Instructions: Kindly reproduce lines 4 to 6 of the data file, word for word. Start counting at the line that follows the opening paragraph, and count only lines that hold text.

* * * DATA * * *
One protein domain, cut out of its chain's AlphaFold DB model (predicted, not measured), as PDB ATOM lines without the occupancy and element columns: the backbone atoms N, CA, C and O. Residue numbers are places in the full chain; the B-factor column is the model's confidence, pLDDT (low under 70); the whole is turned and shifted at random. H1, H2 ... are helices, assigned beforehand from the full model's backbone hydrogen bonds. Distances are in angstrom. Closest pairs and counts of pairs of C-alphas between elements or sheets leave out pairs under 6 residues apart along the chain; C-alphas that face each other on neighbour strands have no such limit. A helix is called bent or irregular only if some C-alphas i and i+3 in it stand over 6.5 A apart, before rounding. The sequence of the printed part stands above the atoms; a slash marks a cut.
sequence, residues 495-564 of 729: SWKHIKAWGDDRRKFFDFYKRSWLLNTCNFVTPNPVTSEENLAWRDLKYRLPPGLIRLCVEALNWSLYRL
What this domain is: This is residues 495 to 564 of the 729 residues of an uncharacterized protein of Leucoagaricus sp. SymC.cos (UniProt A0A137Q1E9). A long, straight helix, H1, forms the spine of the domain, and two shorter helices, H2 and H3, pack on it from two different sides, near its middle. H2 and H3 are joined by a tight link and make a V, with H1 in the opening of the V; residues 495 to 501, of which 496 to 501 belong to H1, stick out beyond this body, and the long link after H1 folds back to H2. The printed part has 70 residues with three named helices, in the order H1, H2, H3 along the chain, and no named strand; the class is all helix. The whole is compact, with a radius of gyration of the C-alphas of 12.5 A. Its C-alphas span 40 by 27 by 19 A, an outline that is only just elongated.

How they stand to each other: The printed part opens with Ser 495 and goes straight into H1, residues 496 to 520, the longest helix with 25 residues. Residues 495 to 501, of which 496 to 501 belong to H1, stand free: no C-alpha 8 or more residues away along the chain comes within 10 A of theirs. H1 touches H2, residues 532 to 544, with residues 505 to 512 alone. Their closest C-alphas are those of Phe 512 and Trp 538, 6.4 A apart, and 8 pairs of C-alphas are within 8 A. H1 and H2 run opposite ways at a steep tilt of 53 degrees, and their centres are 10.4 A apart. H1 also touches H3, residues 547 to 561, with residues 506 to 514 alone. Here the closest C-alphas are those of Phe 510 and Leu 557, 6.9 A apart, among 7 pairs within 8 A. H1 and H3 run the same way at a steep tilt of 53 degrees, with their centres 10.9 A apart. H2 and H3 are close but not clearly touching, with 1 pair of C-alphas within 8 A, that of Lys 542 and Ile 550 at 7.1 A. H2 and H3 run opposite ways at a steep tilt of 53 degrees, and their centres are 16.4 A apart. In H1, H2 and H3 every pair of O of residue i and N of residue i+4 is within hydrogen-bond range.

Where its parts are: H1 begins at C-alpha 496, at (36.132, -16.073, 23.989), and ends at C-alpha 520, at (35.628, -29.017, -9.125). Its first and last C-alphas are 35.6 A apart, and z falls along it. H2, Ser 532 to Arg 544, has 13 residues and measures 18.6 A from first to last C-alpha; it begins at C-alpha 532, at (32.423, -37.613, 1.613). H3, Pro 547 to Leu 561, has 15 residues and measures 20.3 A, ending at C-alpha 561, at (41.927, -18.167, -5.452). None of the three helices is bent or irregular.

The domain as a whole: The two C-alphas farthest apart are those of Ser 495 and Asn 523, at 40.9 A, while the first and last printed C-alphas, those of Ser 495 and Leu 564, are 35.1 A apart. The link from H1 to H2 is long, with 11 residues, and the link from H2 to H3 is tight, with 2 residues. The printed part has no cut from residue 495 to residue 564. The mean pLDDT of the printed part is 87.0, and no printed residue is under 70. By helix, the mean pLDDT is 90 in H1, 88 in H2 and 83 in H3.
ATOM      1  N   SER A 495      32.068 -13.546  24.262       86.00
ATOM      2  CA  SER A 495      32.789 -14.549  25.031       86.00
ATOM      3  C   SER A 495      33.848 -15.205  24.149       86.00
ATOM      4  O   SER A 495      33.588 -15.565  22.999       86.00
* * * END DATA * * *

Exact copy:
Where its parts are: H1 begins at C-alpha 496, at (36.132, -16.073, 23.989), and ends at C-alpha 520, at (35.628, -29.017, -9.125). Its first and last C-alphas are 35.6 A apart, and z falls along it. H2, Ser 532 to Arg 544, has 13 residues and measures 18.6 A from first to last C-alpha; it begins at C-alpha 532, at (32.423, -37.613, 1.613). H3, Pro 547 to Leu 561, has 15 residues and measures 20.3 A, ending at C-alpha 561, at (41.927, -18.167, -5.452). None of the three helices is bent or irregular.

The domain as a whole: The two C-alphas farthest apart are those of Ser 495 and Asn 523, at 40.9 A, while the first and last printed C-alphas, those of Ser 495 and Leu 564, are 35.1 A apart. The link from H1 to H2 is long, with 11 residues, and the link from H2 to H3 is tight, with 2 residues. The printed part has no cut from residue 495 to residue 564. The mean pLDDT of the printed part is 87.0, and no printed residue is under 70. By helix, the mean pLDDT is 90 in H1, 88 in H2 and 83 in H3.
ATOM      1  N   SER A 495      32.068 -13.546  24.262       86.00